Opioid Drug Epidemic Takes Toll on America’s Economy

Opioid Drug Epidemic Takes Toll on America’s Economy

Opioid Drug Epidemic Takes Toll on America’s Economy

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In a note to clients last Wednesday, Goldman Sachs Group Inc. economists say America’s opioid epidemic is sidelining people in their prime working years and contributing to the low rate of men and women who are either employed or looking for jobs.

“Use of both legal prescription pain relievers and illegal drugs is part of the story of declining prime-age participation, especially for men,” Goldman economists wrote in the study released last Wednesday.

Rx drug use has increased dramatically since the late 1990’s, while widespread abuse of prescription painkillers has transitioned into illegal use of heroin and fentanyl in recent years as pills become expensive and hard to access.

The crisis has driven up drug deaths while limiting the number of people capable of getting and keeping a job.

Goldman says the epidemic reinforces its doubts about a rebound in America’s lackluster labor participation rate.

The participation rate, or share of working-age people in the labor force, increased to 62.8 from 62.7%, near the lowest marks in more than 30 years, the US Bureau of Labor Statistics said Friday.

The U-6 or underemployment rate rose to 8.6 from 8.4%, the 1st increase since January; the number includes part-time workers who prefer a full-time positions and people who want a job but are not actively looking.

At the same time, the Goldman economists say it’s unlikely that the drug epidemic has rendered working-age people sitting on the labor market’s sidelines totally unemployable.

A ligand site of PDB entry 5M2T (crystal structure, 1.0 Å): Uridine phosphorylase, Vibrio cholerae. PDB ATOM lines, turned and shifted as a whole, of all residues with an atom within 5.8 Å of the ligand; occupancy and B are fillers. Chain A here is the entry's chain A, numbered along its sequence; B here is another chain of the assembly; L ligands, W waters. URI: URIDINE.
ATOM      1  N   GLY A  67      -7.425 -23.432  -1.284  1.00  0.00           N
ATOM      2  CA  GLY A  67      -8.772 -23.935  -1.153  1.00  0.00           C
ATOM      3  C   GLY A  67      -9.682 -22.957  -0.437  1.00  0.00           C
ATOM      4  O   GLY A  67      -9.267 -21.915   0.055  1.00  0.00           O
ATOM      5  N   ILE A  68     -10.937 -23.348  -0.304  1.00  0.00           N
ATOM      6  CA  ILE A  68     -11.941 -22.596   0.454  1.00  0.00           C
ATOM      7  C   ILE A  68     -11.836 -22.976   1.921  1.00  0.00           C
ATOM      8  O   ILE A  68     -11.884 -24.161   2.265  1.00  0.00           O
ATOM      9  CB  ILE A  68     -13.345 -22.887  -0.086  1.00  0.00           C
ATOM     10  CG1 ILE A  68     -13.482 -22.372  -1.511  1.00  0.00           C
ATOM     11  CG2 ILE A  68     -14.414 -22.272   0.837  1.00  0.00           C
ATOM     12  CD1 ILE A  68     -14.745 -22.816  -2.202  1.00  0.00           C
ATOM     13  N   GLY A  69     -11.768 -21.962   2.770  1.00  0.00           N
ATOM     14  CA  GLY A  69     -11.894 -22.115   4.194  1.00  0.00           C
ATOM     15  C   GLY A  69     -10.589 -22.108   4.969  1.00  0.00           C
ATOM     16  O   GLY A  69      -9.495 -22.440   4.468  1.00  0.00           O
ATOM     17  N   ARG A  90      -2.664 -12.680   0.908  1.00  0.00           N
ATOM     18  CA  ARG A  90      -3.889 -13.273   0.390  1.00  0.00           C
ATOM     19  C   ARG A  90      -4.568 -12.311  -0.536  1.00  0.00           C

“We see little basis for writing off the remaining unemployed, whose rate of drug use has not risen nearly as much as one might think from the surge in drug deaths,” economist David Mericle wrote in the Note.

Mr. Mericle also noted that the economic impact of the opioid epidemic extends beyond the labor market, noting that a recent estimate put the cost in terms of healthcare, criminal justice and productivity at $78.5-B for Y 2013.

“The crisis has grown significantly since then, implying substantial costs to both employers and the public sector,” he wrote.

Have a terrific weekend.

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Paul Ebeling

Paul A. Ebeling, polymath, excels in diverse fields of knowledge. Pattern Recognition Analyst in Equities, Commodities and Foreign Exchange and author of “The Red Roadmaster’s Technical Report” on the US Major Market Indices™, a highly regarded, weekly financial market letter, he is also a philosopher, issuing insights on a wide range of subjects to a following of over 250,000 cohorts. An international audience of opinion makers, business leaders, and global organizations recognizes Ebeling as an expert.

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